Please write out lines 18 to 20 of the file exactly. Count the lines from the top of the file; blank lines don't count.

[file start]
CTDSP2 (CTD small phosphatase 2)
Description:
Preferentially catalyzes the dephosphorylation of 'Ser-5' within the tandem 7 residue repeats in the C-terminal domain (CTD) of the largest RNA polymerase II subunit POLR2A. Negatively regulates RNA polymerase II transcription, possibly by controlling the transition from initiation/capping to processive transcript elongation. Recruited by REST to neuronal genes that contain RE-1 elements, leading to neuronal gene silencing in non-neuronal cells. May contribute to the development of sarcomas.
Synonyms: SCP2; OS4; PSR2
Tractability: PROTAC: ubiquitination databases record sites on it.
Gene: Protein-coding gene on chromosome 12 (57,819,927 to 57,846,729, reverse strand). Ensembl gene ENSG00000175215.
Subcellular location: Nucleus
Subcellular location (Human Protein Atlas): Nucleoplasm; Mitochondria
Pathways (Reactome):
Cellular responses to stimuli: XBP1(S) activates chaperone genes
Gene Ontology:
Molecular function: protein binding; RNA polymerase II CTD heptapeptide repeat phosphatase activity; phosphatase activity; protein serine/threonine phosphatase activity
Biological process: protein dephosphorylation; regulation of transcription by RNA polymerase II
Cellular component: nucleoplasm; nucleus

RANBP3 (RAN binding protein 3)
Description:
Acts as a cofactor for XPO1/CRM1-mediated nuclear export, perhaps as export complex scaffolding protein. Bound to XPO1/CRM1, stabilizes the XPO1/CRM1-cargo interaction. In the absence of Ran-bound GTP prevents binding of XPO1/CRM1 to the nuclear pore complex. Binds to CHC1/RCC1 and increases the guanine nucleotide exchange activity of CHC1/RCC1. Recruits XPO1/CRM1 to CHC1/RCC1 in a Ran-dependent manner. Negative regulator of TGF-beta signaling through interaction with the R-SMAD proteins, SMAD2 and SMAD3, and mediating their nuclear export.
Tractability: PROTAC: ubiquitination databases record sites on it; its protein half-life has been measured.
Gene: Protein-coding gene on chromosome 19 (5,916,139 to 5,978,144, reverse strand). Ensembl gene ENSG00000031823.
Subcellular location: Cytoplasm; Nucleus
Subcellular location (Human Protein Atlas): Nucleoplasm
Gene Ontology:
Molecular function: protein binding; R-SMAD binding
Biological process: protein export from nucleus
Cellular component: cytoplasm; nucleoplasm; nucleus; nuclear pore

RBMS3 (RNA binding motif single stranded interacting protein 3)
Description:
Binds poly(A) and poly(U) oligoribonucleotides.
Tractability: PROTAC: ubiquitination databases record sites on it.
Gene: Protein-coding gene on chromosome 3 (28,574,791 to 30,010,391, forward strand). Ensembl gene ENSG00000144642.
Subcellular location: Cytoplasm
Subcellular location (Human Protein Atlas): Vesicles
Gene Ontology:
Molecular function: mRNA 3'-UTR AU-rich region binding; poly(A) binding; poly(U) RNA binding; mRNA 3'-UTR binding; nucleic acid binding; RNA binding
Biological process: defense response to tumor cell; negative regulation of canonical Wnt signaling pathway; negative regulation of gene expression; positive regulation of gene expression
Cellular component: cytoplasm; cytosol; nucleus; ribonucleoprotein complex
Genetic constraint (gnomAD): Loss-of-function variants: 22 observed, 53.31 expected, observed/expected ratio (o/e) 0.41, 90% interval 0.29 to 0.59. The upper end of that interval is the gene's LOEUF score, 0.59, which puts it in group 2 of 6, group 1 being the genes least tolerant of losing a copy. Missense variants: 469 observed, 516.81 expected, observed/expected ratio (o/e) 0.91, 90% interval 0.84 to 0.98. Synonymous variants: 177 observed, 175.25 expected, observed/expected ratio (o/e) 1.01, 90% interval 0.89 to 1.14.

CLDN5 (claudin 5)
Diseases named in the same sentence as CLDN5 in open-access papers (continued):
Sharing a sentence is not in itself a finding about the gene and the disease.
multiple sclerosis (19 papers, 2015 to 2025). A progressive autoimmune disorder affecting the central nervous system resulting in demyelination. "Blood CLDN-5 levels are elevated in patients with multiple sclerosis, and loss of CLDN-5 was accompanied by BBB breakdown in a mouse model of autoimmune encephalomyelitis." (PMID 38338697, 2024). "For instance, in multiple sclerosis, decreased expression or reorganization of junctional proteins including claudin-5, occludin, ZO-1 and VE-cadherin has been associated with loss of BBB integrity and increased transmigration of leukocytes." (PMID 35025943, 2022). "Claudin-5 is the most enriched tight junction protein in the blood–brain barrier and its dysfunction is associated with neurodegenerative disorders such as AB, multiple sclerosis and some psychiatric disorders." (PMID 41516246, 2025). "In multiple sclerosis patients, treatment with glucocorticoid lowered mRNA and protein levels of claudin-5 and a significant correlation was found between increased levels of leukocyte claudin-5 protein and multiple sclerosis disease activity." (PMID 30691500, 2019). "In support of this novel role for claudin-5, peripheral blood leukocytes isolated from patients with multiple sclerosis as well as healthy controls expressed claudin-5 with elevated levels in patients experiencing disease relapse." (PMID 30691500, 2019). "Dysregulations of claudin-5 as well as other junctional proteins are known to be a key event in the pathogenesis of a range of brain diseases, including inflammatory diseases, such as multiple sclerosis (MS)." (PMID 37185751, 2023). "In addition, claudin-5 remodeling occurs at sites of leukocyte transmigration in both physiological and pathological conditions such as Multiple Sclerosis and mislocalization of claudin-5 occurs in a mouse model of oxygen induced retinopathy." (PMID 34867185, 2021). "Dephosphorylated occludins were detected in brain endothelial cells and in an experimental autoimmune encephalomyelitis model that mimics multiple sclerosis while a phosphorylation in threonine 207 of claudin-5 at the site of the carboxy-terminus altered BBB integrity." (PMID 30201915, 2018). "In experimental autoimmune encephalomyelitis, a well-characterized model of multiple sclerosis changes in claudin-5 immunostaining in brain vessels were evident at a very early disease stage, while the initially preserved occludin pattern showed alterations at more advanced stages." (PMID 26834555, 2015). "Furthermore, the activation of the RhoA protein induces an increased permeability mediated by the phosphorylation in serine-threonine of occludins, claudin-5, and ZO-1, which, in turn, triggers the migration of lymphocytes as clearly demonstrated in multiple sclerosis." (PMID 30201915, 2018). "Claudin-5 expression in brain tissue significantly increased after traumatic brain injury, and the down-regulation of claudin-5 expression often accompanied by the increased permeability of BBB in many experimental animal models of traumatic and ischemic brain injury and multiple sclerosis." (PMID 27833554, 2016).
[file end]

Tractability: PROTAC: ubiquitination databases record sites on it; its protein half-life has been measured.
Gene: Protein-coding gene on chromosome 19 (5,916,139 to 5,978,144, reverse strand). Ensembl gene ENSG00000031823.
Subcellular location: Cytoplasm; Nucleus